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mind of dead baby Options
s21d
Posted: Saturday, October 14, 2017 4:50:03 AM
Rank: Advanced Member

Joined: 8/13/2013
Posts: 738
Neurons: 7,854
The remaining four passengers sat on for a while, until a solemn-looking man in the corner, who, from his dress and general appearance, seemed to belong to the undertaker class, said it put him in mind of dead baby; and the other three passengers tried to get out of the door at the same time, and hurt themselves.

The above extract is from from Jerome K. Jerome's novel Three Men in a boat. This incident describes the cheese episode. Kindly tell me the meaning of the italicized phrase.
thar
Posted: Saturday, October 14, 2017 5:03:08 AM

Rank: Advanced Member

Joined: 7/8/2010
Posts: 16,989
Neurons: 68,550
It is a phrasal verb. The important section is 'put him in mind of'
The 'mind of baby' is a misleading connection. It is in his mind.

If you put 'in mind of' in dictionary searches you get the idiom:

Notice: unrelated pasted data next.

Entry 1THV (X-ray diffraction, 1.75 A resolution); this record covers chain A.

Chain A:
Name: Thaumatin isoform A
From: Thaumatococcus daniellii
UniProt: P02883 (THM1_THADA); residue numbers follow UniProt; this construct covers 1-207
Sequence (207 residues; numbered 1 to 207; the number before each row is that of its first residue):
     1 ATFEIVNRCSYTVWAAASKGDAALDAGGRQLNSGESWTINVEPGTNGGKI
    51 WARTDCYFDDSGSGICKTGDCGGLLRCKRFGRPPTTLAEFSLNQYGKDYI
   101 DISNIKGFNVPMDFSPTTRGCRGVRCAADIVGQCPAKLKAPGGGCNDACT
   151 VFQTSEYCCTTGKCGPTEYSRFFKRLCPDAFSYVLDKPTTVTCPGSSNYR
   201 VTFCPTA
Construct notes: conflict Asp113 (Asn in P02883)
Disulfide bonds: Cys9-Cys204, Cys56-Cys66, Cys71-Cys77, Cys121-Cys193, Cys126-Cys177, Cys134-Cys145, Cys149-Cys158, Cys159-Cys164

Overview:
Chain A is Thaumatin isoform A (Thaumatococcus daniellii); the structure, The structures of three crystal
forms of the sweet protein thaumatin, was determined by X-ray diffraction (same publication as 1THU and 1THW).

http://idioms.thefreedictionary.com/put+in+mind+of


Quote:
put (one) in mind of (someone or something)
To remind someone of someone or something else. Cold weather like this always puts me in mind of childhood trips to our cabin in the mountains.



http://dictionary.cambridge.org/dictionary/english/put-sb-in-mind-of-sth
Quote:

put sb in mind of sth

to cause someone to remember something:
The mention of skiing holidays put me in mind of a documentary that I saw last week.


The passengers start noticing a smell. They don't know what it is, but it is nasty enough to make them leave.
A few passengers remain. This guy says the smell puts him in mind of dead baby - it is like a smell he knows, the smell of dead baby.
More people quickly leave!


It is uncountable because it is the category, not any particular baby.

Of course the smell is nothing to do with dead bodies:


Quote:

I remember a friend of mine, buying a couple of cheeses at Liverpool. Splendid cheeses they were, ripe and mellow, and with a two hundred horse-power scent about them that might have been warranted to carry three miles, and knock a man over at two hundred yards.
...
I got in.... and, putting my cheeses upon the rack, squeezed down with a pleasant smile, and said it was a warm day.


Stinky cheese + time + warm weather + closed compartment = smell like dead baby! (Apparently!) Whistle


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